Why can not I use the table initialization syntax separate from the array declaration?

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I can do this with an integer:

int a;
a = 5;

But I can't do this with an integer array:

int[] a;
a = { 1, 2, 3, 4, 5 };

Why not?

To clarify, I am not looking for the correct syntax. That I can look up. I know that this works:

int[] a = { 1, 2, 3, 4, 5 };

Which would be the equivalent of:

int a = 5;

What I am trying to understand is, why does the code fail for arrays? What is the reason behind the code failing to be recognised as valid.


The reason there is a difference is that the folks at Microsoft decided to lighten the syntax when declaring and initializing the array in the same statement, but did not add the required syntax to allow you to assign a new array to it later.

This is why this works:

int[] a = { 1, 2, 3, 4, 5 };

but this does not:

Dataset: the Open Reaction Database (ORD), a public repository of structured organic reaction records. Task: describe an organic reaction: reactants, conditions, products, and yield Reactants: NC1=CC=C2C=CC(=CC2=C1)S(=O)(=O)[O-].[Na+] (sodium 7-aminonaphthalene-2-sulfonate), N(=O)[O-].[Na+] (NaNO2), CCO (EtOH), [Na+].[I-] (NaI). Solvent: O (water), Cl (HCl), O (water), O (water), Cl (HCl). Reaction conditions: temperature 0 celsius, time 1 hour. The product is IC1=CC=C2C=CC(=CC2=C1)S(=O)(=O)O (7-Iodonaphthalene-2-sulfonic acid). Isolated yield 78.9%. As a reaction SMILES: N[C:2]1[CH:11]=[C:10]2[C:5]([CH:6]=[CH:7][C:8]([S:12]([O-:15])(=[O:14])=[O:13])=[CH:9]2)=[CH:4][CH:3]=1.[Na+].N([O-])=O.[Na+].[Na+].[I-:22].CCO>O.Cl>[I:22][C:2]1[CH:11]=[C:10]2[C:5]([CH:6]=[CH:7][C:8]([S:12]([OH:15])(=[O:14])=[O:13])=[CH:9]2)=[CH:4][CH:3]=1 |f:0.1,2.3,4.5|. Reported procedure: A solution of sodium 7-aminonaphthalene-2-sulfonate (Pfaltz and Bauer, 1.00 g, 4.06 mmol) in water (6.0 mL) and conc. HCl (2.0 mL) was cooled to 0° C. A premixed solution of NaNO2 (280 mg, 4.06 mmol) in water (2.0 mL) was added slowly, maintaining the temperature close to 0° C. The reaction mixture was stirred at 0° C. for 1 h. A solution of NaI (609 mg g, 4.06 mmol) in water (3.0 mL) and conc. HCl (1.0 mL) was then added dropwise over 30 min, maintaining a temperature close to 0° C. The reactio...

int[] a;
a = { 1, 2, 3, 4, 5 };

Could they have added the syntax to allow this? Sure, but they didn't. Most likely they felt that this usecase is so seldom used that it doesn't warrant prioritizing over other features. All new features start with minus 100 points and this probably just didn't rank high enough on the priority list.

Note that { 1, 2, 3, 4, 5 } by itself has no meaning, it can only appear in two places:

  • As part of an array variable declaration:

    int[] a = { 1, 2, 3, 4, 5 };
    
    
  • As part of an array creation expression:

    new int[] { 1, 2, 3, 4, 5 }
    
    

The number 5, on the other hand, has a meaning everywhere it appears in C#, which is why this works:

int a;
a = 5;

So this is just special syntax the designers of C# decided to support, nothing more.

This syntax is documented in the C# specification, section 12.6 Array Initializers.